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Chapter 11

CH.11- psyb45.pdf

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University of Toronto Scarborough
Amanda Uliaszek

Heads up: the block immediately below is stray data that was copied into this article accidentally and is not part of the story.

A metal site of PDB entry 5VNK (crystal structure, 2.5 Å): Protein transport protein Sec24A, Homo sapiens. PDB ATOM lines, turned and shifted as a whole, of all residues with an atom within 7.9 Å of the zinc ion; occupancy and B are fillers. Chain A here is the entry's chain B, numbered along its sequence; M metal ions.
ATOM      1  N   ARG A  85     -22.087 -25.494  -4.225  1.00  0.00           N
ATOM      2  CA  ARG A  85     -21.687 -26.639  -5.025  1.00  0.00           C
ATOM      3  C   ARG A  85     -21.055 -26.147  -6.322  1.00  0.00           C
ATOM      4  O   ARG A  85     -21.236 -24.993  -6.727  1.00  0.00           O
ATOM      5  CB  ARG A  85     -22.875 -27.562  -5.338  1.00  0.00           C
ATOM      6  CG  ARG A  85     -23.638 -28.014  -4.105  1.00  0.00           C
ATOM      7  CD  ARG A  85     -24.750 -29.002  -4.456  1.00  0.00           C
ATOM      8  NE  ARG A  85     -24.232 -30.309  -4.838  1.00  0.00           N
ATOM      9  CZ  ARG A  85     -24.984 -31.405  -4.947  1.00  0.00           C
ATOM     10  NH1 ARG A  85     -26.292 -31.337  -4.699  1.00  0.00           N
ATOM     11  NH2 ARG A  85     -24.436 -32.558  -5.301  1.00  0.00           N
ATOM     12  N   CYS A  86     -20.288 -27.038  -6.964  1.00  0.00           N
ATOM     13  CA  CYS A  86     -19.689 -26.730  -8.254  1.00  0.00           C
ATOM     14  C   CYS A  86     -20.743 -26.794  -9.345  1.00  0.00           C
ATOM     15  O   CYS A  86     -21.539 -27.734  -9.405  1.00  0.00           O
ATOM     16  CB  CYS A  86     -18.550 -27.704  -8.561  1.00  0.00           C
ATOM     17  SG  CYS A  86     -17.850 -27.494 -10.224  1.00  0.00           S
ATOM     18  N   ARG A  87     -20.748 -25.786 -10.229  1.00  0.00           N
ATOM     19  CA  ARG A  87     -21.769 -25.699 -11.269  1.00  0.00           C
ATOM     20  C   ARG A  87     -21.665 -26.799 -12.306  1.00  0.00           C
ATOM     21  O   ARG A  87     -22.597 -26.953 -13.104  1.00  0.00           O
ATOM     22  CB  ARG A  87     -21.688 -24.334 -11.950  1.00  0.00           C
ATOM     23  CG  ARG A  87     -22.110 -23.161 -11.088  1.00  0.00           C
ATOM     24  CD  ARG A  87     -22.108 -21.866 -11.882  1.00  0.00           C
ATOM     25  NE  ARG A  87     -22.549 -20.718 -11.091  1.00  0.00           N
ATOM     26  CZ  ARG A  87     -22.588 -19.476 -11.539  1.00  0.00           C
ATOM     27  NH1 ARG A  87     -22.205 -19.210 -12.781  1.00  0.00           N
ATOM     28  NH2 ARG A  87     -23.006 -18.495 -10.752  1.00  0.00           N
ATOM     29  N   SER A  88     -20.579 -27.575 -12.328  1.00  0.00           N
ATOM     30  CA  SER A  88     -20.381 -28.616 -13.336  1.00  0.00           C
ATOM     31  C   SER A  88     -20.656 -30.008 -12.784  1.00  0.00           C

CH.11- Shortcut Stimulus Control Methods Naela. S Prompting • prompts- are stimuli/ antecedents tht supplement everyday discriminative stimuli for a behaviour, thereby reminding person to perform a behaviour or helping person learn how to perform it • most prompts are learned Sᴰs • prompting forms basis for stimulus control to be transferred or “shifted” from prompt to desired or normal Sᴰ • two types: response & stimulus prompts Response Prompts • response prompts- shortcut stimulus control methods in which teacher or behaviour analyst performs an action as supplement to normal Sᴰ to set occasion for learner to perform target behaviour Physical Guidance Prompts • physical guidance prompt- response prompts tht involve manually moving person's body through desired behaviour • often used to teach simple tasks to children --> e.g. infant who are physically guided to shake rattle & hear its sound soon do it themselves to produce the reinforcing sound • also useful w/ older kids & adults who are trying to improve complex skills such as golfing, playing violin or dancing --> e.g. violin teacher mite put violin position & manually move kid's head to position chin, position hands to correct position etc • placing equipment in elders hands (e.g. bowling ball) & helping them to use it can increase their involvement in activities Verbal Prompts • verbal prompts- response prompts tht are composed of words, such as directions • e.g when teaching a child to read new word, teacher would point to the word and say “dog” then ask child “what's the word” then mite repeat again “it's a dog” until eventually child seeing word, normal Sᴰ, will be sufficient • e.g director of play saying first few words of an actor's lines during rehearsal when actor can't remember them • a form of verbal prompts are instructions, oral or written information tht is designed to describe how to perform target behaviour --> e.g. manual to teach u how to ensemble something • used in many ways: --> four brain-injured ppl were able to modify their behaviour to avoid accidents at home by using checklists tht described potential hazards & included steps to eliminate it --> (opportunity to play game to make their diets healthier) customers at cafeteria serving line got cards tht had verbal prompts such as “the idea is valid- have a salad”.At end of 6 weeks they cud use their cards to win prizes. Even though winning prizes didn't depend on what food customers bought, diets improved during intervention :) • can be less direct such as “wht is next thing you'll do?”-- which doesn't say what specific behaviour shud be, but can serve to encourage person to make response Gestural Prompts • gestural prompts- response prompts tht consist of physical motions tht have meanings the client already knows & that make performing target behaviour likely (physical motions previously learned as Sᴰs for specific behaviours) • e.g. teacher placing finger to lip means to “be quiet” • e.g. orchestra conductor signalling musicians to play louder by using gestures such as turning palms up & hands in high upward direction • e.g. parent teaching child to differentiate between printed words (showing cat & dog) mite tell kid to point to the word cat, & then nod toward correct card--> nod= gestural prompt Modeling Prompts • modeling prompt- response prompts tht involve modeled actions ; antecedent is modeled action, which demonstrates how & induces person to perform behaviour • e.g. wood shop teacher shows students how to install new bit in electric drill & then take out bit, start procedure again, & have students perform rest of procedure, imitating what they had seen --> target person usually sees & learns when to perform behaviour & what consequences likely to follow it • usually combine modeling + instructions in training program --> three 10-13yrs olds w/ moderate retardation trained to prepare foods like scrambled eggs by proving instructions to one student, the model, (verbally & printed recipe with words/pictures) while others watched Stimulus Prompts • stimulus prompts- procedures tht physically change normal antecedent for behaviour by either changing something about Sᴰ itself (within-stimulus prompt) or by adding another stimulus (extra-stimulus prompt) such as pictures or sounds Pictorial Prompts • pictorial prompts- stimulus prompts tht are composed of pictures, such as drawing, painting, video, photographs- to alter normal antecedent -->e.g. teacher wanted to learn name of her students so used extra-stimulus prompts--had them write their names on paper with their picture attached ; during attendance used photo to find child & call the name & later didn’t need photos & cud discard them • pictures also used for within-stimulus prompts: --> pictorial prompt involves accentuating just an element in an Sᴰ , such as part of letter in alphabet to make it more distinctive so tht children can learn to discriminate one letter from another more easily --> can make Sᴰ more noticeable—change its location or size/ colour • pictorial prompts usually consist of single picture to induce person to perform specific response, they can also show sequence of pictures to prompt each link in complex behavioural chain Auditory Prompts • auditory prompt- are sounds other than words person previously learned as Sᴰs for particular behaviours; stimulus prompts tht are composed of sounds other than words • within-stimulus prompt for auditory prompt: --> such as ring of you alar
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